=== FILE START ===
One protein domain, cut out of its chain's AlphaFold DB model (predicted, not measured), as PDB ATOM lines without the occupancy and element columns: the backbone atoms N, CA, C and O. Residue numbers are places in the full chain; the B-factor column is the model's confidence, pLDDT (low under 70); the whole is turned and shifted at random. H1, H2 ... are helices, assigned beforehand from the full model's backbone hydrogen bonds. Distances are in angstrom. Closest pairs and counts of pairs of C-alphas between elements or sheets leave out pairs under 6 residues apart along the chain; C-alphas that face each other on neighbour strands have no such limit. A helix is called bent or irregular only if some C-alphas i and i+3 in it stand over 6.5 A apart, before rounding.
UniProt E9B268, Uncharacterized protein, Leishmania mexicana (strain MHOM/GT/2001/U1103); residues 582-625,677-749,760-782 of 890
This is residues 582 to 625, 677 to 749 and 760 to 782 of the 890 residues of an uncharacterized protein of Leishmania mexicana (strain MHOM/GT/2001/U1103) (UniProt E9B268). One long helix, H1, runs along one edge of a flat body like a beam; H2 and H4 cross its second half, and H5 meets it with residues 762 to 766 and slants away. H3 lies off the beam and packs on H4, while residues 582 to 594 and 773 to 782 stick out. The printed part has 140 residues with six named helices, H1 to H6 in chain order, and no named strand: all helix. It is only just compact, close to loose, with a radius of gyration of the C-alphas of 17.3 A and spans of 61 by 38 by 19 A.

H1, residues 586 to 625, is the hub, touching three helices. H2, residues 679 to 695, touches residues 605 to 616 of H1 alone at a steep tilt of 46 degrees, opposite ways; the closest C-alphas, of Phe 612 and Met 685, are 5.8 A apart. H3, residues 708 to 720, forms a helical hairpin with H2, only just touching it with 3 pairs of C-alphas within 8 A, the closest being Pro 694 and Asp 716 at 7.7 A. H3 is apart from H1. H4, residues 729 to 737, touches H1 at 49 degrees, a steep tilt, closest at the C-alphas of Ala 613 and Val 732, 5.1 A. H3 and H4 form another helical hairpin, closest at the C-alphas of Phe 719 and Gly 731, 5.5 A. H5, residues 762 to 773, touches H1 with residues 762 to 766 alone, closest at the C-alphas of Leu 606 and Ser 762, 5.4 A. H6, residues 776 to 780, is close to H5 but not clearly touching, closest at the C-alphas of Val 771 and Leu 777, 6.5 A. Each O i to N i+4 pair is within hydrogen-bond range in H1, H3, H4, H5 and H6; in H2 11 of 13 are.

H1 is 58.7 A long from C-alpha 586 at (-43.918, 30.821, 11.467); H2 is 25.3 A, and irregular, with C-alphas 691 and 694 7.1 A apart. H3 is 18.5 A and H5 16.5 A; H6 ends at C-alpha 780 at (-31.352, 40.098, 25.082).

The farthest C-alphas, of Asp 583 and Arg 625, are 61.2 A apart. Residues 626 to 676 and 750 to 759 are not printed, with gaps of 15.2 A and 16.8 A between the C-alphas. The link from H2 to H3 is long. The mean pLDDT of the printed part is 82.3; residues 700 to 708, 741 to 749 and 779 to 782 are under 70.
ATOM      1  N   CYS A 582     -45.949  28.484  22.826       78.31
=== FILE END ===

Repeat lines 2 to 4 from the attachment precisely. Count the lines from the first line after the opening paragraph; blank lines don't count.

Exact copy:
This is residues 582 to 625, 677 to 749 and 760 to 782 of the 890 residues of an uncharacterized protein of Leishmania mexicana (strain MHOM/GT/2001/U1103) (UniProt E9B268). One long helix, H1, runs along one edge of a flat body like a beam; H2 and H4 cross its second half, and H5 meets it with residues 762 to 766 and slants away. H3 lies off the beam and packs on H4, while residues 582 to 594 and 773 to 782 stick out. The printed part has 140 residues with six named helices, H1 to H6 in chain order, and no named strand: all helix. It is only just compact, close to loose, with a radius of gyration of the C-alphas of 17.3 A and spans of 61 by 38 by 19 A.

H1, residues 586 to 625, is the hub, touching three helices. H2, residues 679 to 695, touches residues 605 to 616 of H1 alone at a steep tilt of 46 degrees, opposite ways; the closest C-alphas, of Phe 612 and Met 685, are 5.8 A apart. H3, residues 708 to 720, forms a helical hairpin with H2, only just touching it with 3 pairs of C-alphas within 8 A, the closest being Pro 694 and Asp 716 at 7.7 A. H3 is apart from H1. H4, residues 729 to 737, touches H1 at 49 degrees, a steep tilt, closest at the C-alphas of Ala 613 and Val 732, 5.1 A. H3 and H4 form another helical hairpin, closest at the C-alphas of Phe 719 and Gly 731, 5.5 A. H5, residues 762 to 773, touches H1 with residues 762 to 766 alone, closest at the C-alphas of Leu 606 and Ser 762, 5.4 A. H6, residues 776 to 780, is close to H5 but not clearly touching, closest at the C-alphas of Val 771 and Leu 777, 6.5 A. Each O i to N i+4 pair is within hydrogen-bond range in H1, H3, H4, H5 and H6; in H2 11 of 13 are.

H1 is 58.7 A long from C-alpha 586 at (-43.918, 30.821, 11.467); H2 is 25.3 A, and irregular, with C-alphas 691 and 694 7.1 A apart. H3 is 18.5 A and H5 16.5 A; H6 ends at C-alpha 780 at (-31.352, 40.098, 25.082).